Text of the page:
– Timothy on The World’s Greatest Sinner (1962), Psychotronic Video magazine #6, Summer 1990; interview by Michael Murphy and Johnny Legend, research by Michael J. Weldon

Happy Easter, everybody!

(photo from “Cracked Actor,” Film Comment Jan/Feb 2004)

Babylon Boozer?

OK, let’s get this one out of the way. It was recently brought to my attention that Timothy appears in Kenneth Anger‘s notorious book, Hollywood Babylon II (1984), in the chapter entitled “Babylon Boozers.” I admit that Anger’s first Babylon book was an old guilty pleasure of mine, but I had not seen the second one. I acquired the book, checked out the chapter in question, and indeed, this photograph appears.

Here we see Tim in his well-known publicity still from Unwed Mother (1958), with the caption declaring that he was one of the “thirsty thespians.” It’s worth noting that this chapter is comprised of captioned photographs only. There is absolutely no anecdotal evidence presented to back up Anger’s insinuations about anyone in this chapter, not just Timothy.

Two quotations of Tim’s need to be noted at this point. From the Film Comment interview by Grover Lewis, 1992:

GL: “No offense, Tim, but did you ever drink a lot or use drugs?”

TC: “No, I’m a teetotaler. I never even smoked. People were always offering me grass or cocaine. I got my own cocaine – my own personality. I AM COCAINE. What do I need that stuff for?”

And from Timothy’s own article “The Highways of Heaven,” written in 1957, in which he talks about how he got to know James Dean during the filming of East of Eden in the spring of 1954:

He would have beer and smoke cigarettes, and he would get a great kick out of me ordering 7-Up.

“How do you like that?” he laughed the first time I did it. “You look like you can do anything – like you’d drink rubbing alcohol.”

“I don’t need any synthetics for my kicks, Jimmy,” I told him.

“You have something there,” he nodded.

Kenneth Anger is indeed a gifted filmmaker, but his hatred of the city and the industry that birthed him and ultimately rejected him is obvious, and legendary. Everything in the Babylon books needs to be taken with a humongous grain of salt. For a truly eye-opening experience, I highly recommend Anger: The Unauthorized Biography by the late Bill Landis.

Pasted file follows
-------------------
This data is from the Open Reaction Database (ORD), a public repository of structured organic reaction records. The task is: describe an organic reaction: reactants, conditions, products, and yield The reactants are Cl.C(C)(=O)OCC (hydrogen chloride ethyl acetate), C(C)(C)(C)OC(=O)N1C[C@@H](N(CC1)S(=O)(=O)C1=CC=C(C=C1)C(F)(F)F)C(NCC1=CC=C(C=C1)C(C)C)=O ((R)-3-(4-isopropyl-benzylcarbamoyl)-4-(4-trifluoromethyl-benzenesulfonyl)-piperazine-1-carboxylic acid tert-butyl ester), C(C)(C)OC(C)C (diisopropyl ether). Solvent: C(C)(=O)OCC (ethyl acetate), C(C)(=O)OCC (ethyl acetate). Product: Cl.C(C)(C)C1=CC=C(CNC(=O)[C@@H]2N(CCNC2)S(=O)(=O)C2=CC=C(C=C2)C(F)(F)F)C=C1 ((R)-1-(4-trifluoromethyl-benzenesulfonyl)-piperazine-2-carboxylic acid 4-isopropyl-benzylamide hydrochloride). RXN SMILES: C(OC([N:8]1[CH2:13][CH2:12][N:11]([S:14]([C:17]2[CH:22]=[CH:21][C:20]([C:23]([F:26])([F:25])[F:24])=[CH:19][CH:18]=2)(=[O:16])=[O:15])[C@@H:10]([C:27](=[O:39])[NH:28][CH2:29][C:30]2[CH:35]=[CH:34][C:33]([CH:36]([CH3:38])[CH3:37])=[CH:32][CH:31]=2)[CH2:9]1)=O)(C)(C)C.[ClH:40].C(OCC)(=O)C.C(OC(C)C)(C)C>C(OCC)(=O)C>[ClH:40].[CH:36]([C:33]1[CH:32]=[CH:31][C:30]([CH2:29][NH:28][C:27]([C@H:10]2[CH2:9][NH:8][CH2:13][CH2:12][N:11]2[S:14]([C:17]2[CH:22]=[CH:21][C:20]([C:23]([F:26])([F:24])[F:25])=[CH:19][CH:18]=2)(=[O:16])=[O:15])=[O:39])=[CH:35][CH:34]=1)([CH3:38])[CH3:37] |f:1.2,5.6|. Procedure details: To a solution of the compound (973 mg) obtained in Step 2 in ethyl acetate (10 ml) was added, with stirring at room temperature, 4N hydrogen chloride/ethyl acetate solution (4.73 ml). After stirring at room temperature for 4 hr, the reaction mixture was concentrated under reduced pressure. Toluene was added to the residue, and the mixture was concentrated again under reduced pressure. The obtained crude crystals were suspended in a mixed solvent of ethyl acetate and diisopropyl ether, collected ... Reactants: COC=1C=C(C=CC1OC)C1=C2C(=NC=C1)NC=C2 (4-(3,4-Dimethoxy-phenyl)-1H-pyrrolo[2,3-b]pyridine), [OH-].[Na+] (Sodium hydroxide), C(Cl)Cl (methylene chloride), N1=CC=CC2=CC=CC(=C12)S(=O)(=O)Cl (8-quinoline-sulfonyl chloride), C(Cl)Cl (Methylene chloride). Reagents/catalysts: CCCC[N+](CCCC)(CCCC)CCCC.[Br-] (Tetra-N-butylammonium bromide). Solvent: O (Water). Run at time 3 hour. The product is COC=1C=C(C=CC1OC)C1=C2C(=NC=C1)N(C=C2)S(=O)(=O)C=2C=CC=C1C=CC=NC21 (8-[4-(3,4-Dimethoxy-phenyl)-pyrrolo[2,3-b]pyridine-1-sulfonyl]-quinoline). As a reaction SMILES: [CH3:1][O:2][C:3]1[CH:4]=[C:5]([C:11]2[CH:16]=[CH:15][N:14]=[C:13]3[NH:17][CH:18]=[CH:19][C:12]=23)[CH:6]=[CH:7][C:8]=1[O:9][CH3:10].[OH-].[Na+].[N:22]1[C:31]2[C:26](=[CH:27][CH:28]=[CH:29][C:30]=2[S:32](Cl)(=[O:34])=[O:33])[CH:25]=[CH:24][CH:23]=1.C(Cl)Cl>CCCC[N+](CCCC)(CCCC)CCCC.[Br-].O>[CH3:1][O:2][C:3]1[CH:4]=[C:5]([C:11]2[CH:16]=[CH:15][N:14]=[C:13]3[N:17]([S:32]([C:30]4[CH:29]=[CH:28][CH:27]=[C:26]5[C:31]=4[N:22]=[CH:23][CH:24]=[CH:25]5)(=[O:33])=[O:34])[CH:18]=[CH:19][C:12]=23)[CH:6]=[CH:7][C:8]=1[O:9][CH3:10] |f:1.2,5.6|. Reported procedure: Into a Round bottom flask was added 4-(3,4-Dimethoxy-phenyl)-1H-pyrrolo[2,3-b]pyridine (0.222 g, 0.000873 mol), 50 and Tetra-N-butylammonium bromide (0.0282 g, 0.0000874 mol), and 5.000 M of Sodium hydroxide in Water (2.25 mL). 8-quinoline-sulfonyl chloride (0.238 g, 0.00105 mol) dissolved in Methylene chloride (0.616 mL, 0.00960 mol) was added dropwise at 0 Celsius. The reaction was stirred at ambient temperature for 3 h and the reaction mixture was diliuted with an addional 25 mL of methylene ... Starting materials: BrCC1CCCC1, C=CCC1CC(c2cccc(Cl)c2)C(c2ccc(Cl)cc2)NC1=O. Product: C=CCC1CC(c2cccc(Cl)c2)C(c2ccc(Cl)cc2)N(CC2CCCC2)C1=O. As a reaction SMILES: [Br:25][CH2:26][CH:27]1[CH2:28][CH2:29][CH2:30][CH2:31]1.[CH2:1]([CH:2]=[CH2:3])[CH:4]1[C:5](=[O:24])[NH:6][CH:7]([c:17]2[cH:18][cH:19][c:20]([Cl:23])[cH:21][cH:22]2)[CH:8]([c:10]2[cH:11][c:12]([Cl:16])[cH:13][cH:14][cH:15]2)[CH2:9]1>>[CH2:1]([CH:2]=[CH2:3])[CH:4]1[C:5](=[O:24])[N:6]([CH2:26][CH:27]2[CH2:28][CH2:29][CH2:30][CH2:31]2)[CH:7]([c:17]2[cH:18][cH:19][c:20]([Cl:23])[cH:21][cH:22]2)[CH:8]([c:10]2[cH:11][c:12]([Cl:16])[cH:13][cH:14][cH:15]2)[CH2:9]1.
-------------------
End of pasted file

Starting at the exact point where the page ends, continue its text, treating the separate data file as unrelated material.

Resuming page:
Quote of the Week

“He [John Cassavetes] was such a genius, such a creative guy. But he was so real, and he had time for everybody. He also put up most of the money for a TV pilot I did, Tweet’s Ladies of Pasadena. The character Tweet Twig looked like a canary who was run over by a lawnmower – shredded Tweet, a village-idiot guy who always gums up everything. Every episode was going to show Tweet on a new job because he got fired from the last one. The little old ladies were the kind who knit and garden. Everybody loved the combination except the network people who could help me, and they just walked out. I shot thousands and thousands of feet of film, and I spent all of Cassavetes’s money, all of my own money. I kept working on it up until about 1981 or ’82, and it was like life, you know. We slip, we bleed. Cassavetes taught me that. The truth is, I never really cared about conventional success. I was probably fired more than any other actor in Hollywood.”

– “Cracked Actor,” Film Comment Jan/Feb 2004; interview conducted in 1992 by Grover Lewis

Quote of the Week

“It’s amazing how people get so afraid and weak. I was up for a big part in Bonnie and Clyde, but Arthur Penn took one look at me and almost fainted in my arms. He’d heard that I’d gotten into a punch-out with Elia Kazan on East of Eden. Which wasn’t true. But because of the garbled story and Penn’s weakness, I didn’t get the part. The same with Stephen Frears years later on The Grifters – weakness. The same with Harvey Keitel’s weakness on Reservoir Dogs. Tarantino brought me in to read. He’d done a terrific script with my name on the top – inspiration by Timothy Carey. Harvey Keitel didn’t want me on the show. He was afraid – I could tell when I walked in. He had the right to say yea or nay to any actor. Larry Tierney got the part. Larry’s a good friend of mine, and he called me up later and kind of apologized.”

– “Cracked Actor,” Film Comment Jan/Feb 2004; interview conducted in 1992 by Grover Lewis

Quote of the Week

GL: “No offense, Tim, but did you ever drink a lot or use drugs?”

TC: “No, I’m a teetotaler. I never even smoked. People were always offering me grass or cocaine. I got my own cocaine – my own personality. I AM COCAINE. What do I need that stuff for?”

– “Cracked Actor,” Film Comment Jan/Feb 2004, interview conducted in 1992 by Grover Lewis

Quote of the Week

Hey everyone, I’ve been away and I apologize! I am right now in New York City on a super-secret mission from God. The weather has been wicked hot and I’ve been conserving my energy. But from now on, I’m back on track!  Here is Tim’s wisdom for the week:

(on being asked if there is anything he would have done differently)

“[Long pause.] I wouldn’t conceal my farts. I wouldn’t change anything. I’ve always wanted to do things my own way. Same with the play I’ve been writing for some years now, The Insect Trainer. I know it’s not gonna make it. Somebody else said that, too… But that’s the kind of thing I like – something that reaches out.”

– “Cracked Actor,” Film Comment Jan/Feb 2004, interview conducted in 1992 by Grover Lewis